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Taylor Stanley H.
Journal of Cardiovascular Pharmacology: 1990
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Summary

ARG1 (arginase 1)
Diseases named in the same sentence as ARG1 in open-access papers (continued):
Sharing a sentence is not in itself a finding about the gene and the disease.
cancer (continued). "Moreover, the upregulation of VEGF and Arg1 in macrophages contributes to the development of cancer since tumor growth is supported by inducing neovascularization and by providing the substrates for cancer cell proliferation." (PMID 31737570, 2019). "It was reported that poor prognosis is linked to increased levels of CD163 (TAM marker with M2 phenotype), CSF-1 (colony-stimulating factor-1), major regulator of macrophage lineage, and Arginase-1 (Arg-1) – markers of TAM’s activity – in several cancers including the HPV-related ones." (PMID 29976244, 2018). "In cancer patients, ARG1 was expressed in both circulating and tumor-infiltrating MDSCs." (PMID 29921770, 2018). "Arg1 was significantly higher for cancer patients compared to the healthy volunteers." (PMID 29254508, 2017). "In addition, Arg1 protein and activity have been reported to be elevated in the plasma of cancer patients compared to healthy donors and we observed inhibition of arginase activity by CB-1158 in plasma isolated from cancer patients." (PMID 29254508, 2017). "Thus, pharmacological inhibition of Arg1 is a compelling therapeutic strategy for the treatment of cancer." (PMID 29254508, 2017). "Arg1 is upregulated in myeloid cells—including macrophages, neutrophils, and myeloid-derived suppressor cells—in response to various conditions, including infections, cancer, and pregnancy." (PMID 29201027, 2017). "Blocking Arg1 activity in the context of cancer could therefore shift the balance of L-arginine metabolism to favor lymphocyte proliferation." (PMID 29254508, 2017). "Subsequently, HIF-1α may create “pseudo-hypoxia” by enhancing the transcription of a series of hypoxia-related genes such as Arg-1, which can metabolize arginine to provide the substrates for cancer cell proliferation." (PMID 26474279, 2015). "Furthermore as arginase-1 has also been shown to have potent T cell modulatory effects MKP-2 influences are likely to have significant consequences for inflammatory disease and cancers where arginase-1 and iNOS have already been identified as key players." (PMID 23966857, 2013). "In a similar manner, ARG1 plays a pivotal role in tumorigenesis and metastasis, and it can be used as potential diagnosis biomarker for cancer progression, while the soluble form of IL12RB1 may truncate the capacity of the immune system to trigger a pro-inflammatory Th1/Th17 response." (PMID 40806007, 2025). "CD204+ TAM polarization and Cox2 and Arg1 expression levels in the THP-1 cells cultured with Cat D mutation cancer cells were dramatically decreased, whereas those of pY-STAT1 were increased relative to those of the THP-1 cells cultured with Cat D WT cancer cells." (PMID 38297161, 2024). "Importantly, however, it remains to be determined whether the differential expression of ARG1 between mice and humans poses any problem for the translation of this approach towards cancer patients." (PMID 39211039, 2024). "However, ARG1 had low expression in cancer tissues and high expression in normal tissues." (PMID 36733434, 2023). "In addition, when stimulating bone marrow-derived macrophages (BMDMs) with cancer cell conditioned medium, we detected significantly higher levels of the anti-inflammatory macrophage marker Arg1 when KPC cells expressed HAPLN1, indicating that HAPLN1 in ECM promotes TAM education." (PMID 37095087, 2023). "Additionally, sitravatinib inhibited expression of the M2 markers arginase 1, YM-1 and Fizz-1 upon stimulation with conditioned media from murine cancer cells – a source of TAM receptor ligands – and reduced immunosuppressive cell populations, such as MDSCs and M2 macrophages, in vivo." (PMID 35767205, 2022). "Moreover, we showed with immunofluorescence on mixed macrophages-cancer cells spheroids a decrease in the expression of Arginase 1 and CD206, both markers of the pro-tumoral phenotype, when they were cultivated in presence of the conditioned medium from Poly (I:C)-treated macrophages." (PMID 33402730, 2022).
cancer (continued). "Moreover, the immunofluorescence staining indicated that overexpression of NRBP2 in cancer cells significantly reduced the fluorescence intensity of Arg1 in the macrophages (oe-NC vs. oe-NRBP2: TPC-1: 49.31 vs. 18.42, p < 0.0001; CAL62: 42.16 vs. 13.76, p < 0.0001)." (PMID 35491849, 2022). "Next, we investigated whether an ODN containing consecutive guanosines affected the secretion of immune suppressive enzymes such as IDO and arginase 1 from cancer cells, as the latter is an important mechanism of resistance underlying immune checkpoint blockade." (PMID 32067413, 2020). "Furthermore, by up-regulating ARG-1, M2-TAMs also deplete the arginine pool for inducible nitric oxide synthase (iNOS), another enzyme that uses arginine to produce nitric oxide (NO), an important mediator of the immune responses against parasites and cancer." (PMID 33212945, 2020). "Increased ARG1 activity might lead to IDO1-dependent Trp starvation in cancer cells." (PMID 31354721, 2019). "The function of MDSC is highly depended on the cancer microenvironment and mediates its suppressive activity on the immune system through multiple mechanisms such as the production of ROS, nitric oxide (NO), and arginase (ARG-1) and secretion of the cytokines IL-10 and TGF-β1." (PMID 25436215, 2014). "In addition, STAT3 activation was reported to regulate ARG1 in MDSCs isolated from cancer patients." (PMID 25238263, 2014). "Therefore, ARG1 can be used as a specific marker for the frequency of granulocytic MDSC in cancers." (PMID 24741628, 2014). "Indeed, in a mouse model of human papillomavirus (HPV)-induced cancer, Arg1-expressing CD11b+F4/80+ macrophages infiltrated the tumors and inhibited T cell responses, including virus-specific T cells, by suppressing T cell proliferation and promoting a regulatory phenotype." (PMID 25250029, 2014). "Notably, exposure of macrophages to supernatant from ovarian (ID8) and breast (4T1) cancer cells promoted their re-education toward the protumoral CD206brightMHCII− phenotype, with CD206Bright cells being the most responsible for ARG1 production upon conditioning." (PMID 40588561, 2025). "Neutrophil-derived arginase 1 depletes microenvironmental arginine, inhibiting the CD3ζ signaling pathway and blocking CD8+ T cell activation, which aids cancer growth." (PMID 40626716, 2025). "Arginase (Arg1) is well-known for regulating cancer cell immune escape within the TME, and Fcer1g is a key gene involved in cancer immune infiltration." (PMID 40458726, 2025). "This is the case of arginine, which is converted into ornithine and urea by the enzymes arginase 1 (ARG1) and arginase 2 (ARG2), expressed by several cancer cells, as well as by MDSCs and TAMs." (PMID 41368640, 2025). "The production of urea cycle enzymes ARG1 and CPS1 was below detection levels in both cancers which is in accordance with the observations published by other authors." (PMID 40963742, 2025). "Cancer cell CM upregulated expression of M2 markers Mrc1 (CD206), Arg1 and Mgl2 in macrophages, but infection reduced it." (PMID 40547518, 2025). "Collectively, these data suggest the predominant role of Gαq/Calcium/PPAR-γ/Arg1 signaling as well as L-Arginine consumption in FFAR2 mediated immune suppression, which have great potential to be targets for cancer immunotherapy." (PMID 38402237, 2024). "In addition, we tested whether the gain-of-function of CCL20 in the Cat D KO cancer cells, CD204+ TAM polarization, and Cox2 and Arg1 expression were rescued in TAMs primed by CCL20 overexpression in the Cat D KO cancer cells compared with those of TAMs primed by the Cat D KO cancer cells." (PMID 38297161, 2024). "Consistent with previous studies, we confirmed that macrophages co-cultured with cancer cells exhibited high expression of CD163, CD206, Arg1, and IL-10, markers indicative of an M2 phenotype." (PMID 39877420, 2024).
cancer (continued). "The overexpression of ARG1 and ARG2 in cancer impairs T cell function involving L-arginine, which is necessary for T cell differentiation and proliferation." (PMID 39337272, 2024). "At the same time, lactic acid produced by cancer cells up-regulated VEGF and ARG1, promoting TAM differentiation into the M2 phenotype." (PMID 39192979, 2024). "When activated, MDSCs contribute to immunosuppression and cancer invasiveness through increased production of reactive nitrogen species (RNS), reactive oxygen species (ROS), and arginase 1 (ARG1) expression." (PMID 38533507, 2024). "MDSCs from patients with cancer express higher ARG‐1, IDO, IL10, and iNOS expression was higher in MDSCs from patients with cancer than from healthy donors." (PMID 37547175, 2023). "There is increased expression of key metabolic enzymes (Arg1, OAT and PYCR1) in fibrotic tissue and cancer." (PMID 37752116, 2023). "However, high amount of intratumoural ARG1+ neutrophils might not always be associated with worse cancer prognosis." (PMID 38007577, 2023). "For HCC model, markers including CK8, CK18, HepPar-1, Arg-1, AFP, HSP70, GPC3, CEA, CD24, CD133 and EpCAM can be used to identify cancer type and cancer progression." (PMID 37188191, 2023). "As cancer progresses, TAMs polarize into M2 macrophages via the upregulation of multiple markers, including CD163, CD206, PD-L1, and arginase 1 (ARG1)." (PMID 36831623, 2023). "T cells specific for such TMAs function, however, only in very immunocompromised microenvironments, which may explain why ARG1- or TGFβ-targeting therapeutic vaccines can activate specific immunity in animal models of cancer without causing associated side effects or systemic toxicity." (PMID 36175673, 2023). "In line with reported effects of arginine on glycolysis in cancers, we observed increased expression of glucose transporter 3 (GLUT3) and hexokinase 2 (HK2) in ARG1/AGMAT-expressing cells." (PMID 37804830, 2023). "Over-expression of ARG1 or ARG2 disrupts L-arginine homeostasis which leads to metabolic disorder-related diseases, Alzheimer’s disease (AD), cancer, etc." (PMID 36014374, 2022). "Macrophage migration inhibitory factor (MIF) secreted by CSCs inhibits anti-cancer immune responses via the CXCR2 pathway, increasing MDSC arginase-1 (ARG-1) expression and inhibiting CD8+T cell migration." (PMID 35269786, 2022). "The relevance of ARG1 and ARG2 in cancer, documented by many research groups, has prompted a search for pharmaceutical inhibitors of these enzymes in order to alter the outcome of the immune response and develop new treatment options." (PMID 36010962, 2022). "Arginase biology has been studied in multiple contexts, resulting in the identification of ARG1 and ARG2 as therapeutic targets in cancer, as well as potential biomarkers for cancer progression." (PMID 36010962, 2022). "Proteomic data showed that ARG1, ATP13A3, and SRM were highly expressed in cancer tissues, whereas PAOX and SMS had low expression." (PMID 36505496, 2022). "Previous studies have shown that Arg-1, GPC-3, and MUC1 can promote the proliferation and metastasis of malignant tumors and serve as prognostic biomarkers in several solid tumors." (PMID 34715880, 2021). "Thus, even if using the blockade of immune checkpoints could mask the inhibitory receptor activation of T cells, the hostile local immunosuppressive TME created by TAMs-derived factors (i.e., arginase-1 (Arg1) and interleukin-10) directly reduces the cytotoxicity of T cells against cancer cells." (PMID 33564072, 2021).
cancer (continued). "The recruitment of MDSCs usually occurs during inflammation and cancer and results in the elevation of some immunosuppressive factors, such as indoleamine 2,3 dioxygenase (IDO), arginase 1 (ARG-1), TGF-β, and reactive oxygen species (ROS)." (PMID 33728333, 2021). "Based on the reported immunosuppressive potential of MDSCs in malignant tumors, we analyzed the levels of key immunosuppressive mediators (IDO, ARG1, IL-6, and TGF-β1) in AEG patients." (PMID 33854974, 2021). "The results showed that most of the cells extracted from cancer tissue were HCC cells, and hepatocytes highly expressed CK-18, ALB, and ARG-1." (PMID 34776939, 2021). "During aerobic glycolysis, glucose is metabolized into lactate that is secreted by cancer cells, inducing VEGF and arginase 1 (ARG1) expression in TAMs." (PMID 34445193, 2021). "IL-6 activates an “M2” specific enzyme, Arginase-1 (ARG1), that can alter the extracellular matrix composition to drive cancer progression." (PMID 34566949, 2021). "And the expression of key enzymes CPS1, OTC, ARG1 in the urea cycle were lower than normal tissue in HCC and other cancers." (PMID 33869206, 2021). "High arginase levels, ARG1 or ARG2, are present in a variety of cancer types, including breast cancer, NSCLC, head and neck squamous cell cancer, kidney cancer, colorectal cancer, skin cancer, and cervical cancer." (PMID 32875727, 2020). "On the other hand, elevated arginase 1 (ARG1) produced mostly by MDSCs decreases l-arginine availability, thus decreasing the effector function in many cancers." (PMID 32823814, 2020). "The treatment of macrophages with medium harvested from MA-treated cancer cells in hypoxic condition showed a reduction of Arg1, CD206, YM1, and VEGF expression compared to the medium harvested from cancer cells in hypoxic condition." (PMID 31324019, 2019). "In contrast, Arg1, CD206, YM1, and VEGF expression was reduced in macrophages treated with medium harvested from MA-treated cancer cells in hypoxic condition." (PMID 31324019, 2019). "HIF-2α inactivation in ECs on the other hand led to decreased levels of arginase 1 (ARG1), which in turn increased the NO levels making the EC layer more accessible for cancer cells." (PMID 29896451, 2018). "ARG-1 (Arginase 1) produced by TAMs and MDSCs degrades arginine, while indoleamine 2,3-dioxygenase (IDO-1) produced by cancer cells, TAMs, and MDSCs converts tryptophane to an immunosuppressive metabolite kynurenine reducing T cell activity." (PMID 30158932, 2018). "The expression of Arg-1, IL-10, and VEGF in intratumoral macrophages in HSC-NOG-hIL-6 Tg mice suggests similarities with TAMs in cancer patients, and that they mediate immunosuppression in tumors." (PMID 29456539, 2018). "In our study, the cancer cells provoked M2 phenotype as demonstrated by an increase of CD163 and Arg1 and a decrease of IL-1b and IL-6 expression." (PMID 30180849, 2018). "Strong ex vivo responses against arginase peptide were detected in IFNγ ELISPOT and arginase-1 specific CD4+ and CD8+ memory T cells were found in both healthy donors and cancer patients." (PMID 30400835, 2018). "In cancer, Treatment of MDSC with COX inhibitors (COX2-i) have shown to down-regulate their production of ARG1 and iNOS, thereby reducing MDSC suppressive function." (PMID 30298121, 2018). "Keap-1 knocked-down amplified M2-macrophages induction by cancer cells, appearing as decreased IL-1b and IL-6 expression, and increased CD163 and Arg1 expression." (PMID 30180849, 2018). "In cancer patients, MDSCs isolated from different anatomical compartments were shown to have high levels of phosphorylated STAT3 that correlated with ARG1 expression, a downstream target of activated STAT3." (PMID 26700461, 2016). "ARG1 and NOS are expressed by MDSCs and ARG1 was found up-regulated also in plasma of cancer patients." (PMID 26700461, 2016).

The efficacy and safety of quinapril were evaluated in patients with mild to moderate hypertension [sitting diastolic blood pressure (DBP) of 95–115 mm Hg] in seven large, multicenter studies and in one large, single-center study. In double-blind trials, 1,367 patients were treated with quinapril and 820 patients were treated with comparative therapies (enalapril, captopril, chlorthalidone, or placebo). The usual effective dosage of quinapril was 10–40 mg/day, with some patients receiving up to 80 mg/day. Diuretics were added optionally for nonresponders in some studies. Quinapril was equally safe and effective administered either once daily (o.d.) or twice daily and was significantly more effective in lowering blood pressure than was placebo. Quinapril and enalapril administered o.d. were similarly effective in producing clinically and statistically significant reductions in resting blood pressure 24 h after dosing. Quinapril in o.d. doses was as effective as captopril administered two or three times daily. Quinapril was well tolerated; the incidence of adverse events was similar to that for placebo and was comparable to or less than that reported for captopril or enalapril. Quinapril in o.d. doses (10–40 mg/day) is safe and effective as first-line therapy for the treatment of mild to moderate hypertension. Diuretics can be safely added for patients who are not controlled by quinapril alone.

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